Short Review: She-Hulk, Attorney-at-Law
Ribald in places, plagued by what plagues TV shows in general (mainly repetition, especially in visuals and sets); but on the whole this series took the risks of playing up more humor and "4th wall" dynamics, to the extent that we literally see a She-Hulk crawl out through the holding screen for Disney-Plus programming and address the audience and then go on a hunt for the "writer's room" where she castigates the script-makers of She Hulk, Attorney-at-law for taking the "easy way" out on a particular episode.
The show strives to be entertaining and simply refuses to take itself too seriously, though it does make small efforts to address (briefly) things like revenge-porn; male-and-female power dynamics within corporate structures (in this case, the corporate law firm where Jen Walters aka She Hulk gets her paycheck); some street crime; the dilemma of manufactured identities overwhelming original identity to the extent a person in a costume refuses to get out of the costume. This then creates a severe crisis in hygiene. The "inside-jokes" about comic book fandom doesn't stop there, in an episode that looks like an expanded version of a put-down joke about comic book nerd conventions, we get an unhappy male cluster group fostering their alienation and highlighting it by using code words, that is, referring to women primarily as "females" as if they may actually be a separate species.
Also on display is the Marvel-way of taking down their super characters a few pegs through derision or personal malfunctions before unleashing them upon a problem only their superpowers can beat, and letting them beat it (which is where an inside joke is hatched in the final She Hulk, Attorney-at-law episode in which the script gets to have its cake and eat it too: we get CGI action and internal script complaints about using CGI action to cap-off an episode).
Tatiana Maslany is Jenn Walters and she is both likeable and a perfect contrast to the statuesque She Hulk (played by Malia Arrayah), and the two are physically a funny Jekyll/Hyde pairing that at times could have been exploited for the sheer poignancy of it all, but that probably isn't a place the writers wanted to go, based on the evidence, as they keep plying the audience with humor to get them to like the show, a sort of flattery that, judging by some of the negative reviews out there on the internet, didn't work.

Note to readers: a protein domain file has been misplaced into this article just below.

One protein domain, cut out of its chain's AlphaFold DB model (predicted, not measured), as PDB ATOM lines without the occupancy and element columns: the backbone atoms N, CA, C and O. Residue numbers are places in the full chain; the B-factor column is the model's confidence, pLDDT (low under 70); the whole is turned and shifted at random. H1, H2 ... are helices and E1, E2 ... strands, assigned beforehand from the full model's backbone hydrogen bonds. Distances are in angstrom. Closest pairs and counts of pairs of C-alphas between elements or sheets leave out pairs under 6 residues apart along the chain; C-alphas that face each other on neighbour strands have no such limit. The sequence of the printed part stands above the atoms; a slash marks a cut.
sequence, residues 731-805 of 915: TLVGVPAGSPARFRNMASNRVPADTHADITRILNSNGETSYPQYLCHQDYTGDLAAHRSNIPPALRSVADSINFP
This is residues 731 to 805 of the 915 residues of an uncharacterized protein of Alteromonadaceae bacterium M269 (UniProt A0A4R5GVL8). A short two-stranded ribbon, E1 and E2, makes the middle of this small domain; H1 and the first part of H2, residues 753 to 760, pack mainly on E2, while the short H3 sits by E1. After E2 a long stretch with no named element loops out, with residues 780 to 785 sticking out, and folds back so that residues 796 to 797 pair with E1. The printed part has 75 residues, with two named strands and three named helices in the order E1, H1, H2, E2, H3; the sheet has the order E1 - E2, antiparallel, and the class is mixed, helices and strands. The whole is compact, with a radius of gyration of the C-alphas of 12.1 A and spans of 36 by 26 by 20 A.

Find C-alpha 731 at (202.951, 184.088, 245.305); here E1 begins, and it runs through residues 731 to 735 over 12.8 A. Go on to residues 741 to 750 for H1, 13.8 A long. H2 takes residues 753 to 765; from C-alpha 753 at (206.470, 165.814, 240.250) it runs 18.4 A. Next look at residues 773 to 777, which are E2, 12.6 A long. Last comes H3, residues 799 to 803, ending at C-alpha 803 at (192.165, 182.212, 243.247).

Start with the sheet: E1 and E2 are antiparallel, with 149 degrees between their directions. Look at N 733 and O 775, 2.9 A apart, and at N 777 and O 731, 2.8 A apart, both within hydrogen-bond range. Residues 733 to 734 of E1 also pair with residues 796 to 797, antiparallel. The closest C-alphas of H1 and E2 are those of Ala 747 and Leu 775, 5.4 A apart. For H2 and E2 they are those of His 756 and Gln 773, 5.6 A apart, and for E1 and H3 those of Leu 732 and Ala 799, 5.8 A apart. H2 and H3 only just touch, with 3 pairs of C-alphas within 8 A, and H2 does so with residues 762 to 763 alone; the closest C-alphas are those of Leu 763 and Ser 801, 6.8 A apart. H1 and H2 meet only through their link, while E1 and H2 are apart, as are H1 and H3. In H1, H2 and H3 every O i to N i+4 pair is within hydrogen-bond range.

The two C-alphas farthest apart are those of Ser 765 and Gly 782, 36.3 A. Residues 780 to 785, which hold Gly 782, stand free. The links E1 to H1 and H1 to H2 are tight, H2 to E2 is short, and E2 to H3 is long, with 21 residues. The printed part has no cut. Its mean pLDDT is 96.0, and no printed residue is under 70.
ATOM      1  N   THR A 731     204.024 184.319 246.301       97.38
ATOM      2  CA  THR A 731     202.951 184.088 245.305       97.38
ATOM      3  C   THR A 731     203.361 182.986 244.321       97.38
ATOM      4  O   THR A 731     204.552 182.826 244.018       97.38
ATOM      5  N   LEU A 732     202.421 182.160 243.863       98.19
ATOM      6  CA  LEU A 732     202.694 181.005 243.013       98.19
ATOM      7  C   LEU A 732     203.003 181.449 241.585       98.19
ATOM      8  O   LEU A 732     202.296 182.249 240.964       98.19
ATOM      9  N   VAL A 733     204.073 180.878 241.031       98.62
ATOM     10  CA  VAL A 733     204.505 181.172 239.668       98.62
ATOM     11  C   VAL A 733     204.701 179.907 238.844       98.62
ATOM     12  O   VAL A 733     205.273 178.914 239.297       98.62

There's a lot of darkness in the Incredible Hulk universe, but She Hulk, Attorney-at-law isn't about that, but about, well, the better-gifted and more personable Lady Hulk who, in a sort of cathartic (for the writers at least) becomes a strutting, sexual conqueror that 'smashes' Daredevil (Charlie Cox). That the show simply isn't a screen version of the actual comic book character is just one more example of Marvel (Disney?) trying to leave comic books behind (except for the name recognition) and to stuff the captured skins with the same old American TV show programming.
If, like me, you're unable to take the Marvel shows seriously as true representations of the comic book characters, but rather that they are variations of the characters, sort of like a What If? variation (Not the TV show What If?, but the comic book What If?), then you can cut the show a lot of slack and try to enjoy it on its own merits apart from the lack of connectivity to the comic book version.
The Abomination played by Tim Roth also appears, linking the show to the Shang-Chi movie of 2021.
She Hulk TV Show Reviews
"infused with dated #girlboss energy" – Variety
"She-Hulk is just pure fun" – Radio Times
Marvel's first true comedy – MSN News - Mens Health
I felt so empowered – Decider – MSN
“She-Hulk: Attorney at Law” — 3 stars (out of 4), based on first four episodes – Chicago Tribune
Someone is selling a complete run of Conan The Barbarian, along with Annuals and Giant Size runs, on eBay for $4500
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Original page November 27, 2022